Brinkman appointed to Mental Health board

The Mental Health & Recovery Board of Clark, Greene & Madison Counties (MHRB) welcomed Katherine Brinkman (center) as its newest board member on Feb. 19. Madison County Commissioner David Hunter (right) performed the swearing-in ceremony, which was attended by MHRB CEO Greta Mayer (left) and other board members.

(Updated on Feb. 19, 2019)

By Kristy Zurbrick, Madison Editor

The Madison County commissioners welcomed Kathy Brinkman of London as the newest member of the Mental Health and Recovery Board of Clark, Greene and Madison Counties. She will represent Madison County on the board during her four-year term.

“This is a natural progression for me. I am in recovery from addiction for the past seven years, and I am a state certified peer recovery supporter,” she said at the commissioners’ Feb. 5 meeting.

Brinkman worked for Mental Health Services for three years as a peer recovery coach.

Bridge replacement

County Engineer Bryan Dhume reported that the bridge on Rosedale Milford Center Road will be replaced. Work is due to start in July 2021.

The cost is estimated at $668,200. Federal gas tax funds will cover 95 percent of the cost. Madison County’s bridge credits, earned for work done in-house on previous bridge projects, will cover the other 5 percent. Due to the cost of the project, Ohio law mandates that the county contract out the work. The commissioners signed off on the arrangement.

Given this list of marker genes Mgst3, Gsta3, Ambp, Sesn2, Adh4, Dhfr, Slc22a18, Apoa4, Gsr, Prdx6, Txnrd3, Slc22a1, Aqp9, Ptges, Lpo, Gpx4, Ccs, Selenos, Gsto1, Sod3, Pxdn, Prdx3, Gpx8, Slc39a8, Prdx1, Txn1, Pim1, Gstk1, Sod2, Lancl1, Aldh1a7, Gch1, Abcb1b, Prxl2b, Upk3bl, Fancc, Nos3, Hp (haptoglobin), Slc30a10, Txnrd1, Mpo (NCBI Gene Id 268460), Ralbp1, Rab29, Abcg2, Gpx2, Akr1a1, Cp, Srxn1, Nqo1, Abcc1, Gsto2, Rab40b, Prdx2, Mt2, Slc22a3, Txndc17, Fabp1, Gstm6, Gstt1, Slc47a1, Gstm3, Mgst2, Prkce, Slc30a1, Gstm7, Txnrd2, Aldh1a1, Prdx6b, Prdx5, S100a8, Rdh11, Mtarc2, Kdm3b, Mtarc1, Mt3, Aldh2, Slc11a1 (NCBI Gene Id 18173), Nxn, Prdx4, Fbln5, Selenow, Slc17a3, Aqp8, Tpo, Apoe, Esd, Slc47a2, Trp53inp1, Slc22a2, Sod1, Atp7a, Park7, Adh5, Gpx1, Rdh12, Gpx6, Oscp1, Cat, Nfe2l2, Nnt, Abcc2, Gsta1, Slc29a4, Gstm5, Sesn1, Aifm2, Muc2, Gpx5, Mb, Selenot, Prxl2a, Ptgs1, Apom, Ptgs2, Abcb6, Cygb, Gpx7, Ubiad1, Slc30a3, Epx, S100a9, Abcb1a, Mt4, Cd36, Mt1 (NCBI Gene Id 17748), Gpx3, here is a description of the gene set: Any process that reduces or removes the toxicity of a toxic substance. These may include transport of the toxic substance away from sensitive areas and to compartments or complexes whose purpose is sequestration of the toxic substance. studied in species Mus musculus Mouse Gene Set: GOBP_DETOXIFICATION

Also on Feb. 5, the commissioners opened bids for fuel, stone and gravel for the Engineer’s Office. One bid was submitted for fuel. Five bids were submitted for stone and gravel. After reviewing the bids, Dhume will make a recommendation on which bids to accept at the commissioners’ Feb. 12 meeting.

Courthouse clock

Work is slated to start soon on restoration and installation of the original county courthouse clock. Phil Wright, owner of The Tower Clock Co. in South Charleston, is doing the work. The commissioners signed off on the first phase of the project, which will cost $42,000. The overall cost of the project is $95,000.

The clock mechanism dates back to 1892. Wright is refurbishing the mechanism and recreating the dials and hands. New dial glass also will be installed. Volunteers are helping with the project.

A completion date for the project has not been set, according to Rob Slane, county administrator.

Previous articleSalters named Special Olympics Athlete of the Year
Next articleDreams put to canvas


Please enter your comment!
Please enter your name here
This site is protected by reCAPTCHA and the Google Privacy Policy and Terms of Service apply.